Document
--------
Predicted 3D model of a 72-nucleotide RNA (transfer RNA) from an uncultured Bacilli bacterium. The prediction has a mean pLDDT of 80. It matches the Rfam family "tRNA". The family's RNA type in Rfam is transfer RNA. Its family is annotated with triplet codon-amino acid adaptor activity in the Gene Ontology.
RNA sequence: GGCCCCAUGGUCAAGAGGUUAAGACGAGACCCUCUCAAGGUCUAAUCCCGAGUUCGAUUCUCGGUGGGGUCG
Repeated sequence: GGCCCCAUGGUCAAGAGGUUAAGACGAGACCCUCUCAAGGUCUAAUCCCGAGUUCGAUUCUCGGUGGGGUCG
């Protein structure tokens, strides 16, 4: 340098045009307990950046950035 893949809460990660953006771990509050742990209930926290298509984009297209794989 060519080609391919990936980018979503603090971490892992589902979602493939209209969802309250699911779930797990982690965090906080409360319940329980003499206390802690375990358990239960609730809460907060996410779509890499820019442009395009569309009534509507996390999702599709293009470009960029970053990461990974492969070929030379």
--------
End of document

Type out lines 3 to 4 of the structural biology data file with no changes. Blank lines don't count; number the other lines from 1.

Repeated sequence: GGCCCCAUGGUCAAGAGGUUAAGACGAGACCCUCUCAAGGUCUAAUCCCGAGUUCGAUUCUCGGUGGGGUCG
């Protein structure tokens, strides 16, 4: 340098045009307990950046950035 893949809460990660953006771990509050742990209930926290298509984009297209794989 060519080609391919990936980018979503603090971490892992589902979602493939209209969802309250699911779930797990982690965090906080409360319940329980003499206390802690375990358990239960609730809460907060996410779509890499820019442009395009569309009534509507996390999702599709293009470009960029970053990461990974492969070929030379």